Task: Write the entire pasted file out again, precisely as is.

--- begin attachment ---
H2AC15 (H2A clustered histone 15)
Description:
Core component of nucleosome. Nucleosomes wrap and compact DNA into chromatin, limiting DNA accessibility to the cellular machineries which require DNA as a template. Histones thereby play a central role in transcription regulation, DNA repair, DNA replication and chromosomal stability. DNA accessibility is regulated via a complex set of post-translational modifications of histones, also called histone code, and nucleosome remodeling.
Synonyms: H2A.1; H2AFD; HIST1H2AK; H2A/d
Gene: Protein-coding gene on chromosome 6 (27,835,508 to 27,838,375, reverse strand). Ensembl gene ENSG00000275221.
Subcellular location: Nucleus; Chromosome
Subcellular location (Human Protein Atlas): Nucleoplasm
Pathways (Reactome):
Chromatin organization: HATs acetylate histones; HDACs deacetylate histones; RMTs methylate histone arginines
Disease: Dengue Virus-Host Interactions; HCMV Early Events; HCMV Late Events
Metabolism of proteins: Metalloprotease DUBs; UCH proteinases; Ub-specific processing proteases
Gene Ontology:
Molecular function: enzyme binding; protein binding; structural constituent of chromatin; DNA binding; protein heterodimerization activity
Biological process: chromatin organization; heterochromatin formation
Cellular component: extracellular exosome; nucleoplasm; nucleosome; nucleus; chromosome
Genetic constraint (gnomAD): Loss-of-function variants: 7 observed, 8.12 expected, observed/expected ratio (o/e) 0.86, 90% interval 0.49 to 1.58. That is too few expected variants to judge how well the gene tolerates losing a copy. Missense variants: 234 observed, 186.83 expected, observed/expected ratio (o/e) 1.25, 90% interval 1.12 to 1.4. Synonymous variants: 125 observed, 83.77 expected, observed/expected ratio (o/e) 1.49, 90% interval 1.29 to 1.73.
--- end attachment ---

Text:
H2AC15 (H2A clustered histone 15)
Description:
Core component of nucleosome. Nucleosomes wrap and compact DNA into chromatin, limiting DNA accessibility to the cellular machineries which require DNA as a template. Histones thereby play a central role in transcription regulation, DNA repair, DNA replication and chromosomal stability. DNA accessibility is regulated via a complex set of post-translational modifications of histones, also called histone code, and nucleosome remodeling.
Synonyms: H2A.1; H2AFD; HIST1H2AK; H2A/d
Gene: Protein-coding gene on chromosome 6 (27,835,508 to 27,838,375, reverse strand). Ensembl gene ENSG00000275221.
Subcellular location: Nucleus; Chromosome
Subcellular location (Human Protein Atlas): Nucleoplasm
Pathways (Reactome):
Chromatin organization: HATs acetylate histones; HDACs deacetylate histones; RMTs methylate histone arginines
Disease: Dengue Virus-Host Interactions; HCMV Early Events; HCMV Late Events
Metabolism of proteins: Metalloprotease DUBs; UCH proteinases; Ub-specific processing proteases
Gene Ontology:
Molecular function: enzyme binding; protein binding; structural constituent of chromatin; DNA binding; protein heterodimerization activity
Biological process: chromatin organization; heterochromatin formation
Cellular component: extracellular exosome; nucleoplasm; nucleosome; nucleus; chromosome
Genetic constraint (gnomAD): Loss-of-function variants: 7 observed, 8.12 expected, observed/expected ratio (o/e) 0.86, 90% interval 0.49 to 1.58. That is too few expected variants to judge how well the gene tolerates losing a copy. Missense variants: 234 observed, 186.83 expected, observed/expected ratio (o/e) 1.25, 90% interval 1.12 to 1.4. Synonymous variants: 125 observed, 83.77 expected, observed/expected ratio (o/e) 1.49, 90% interval 1.29 to 1.73.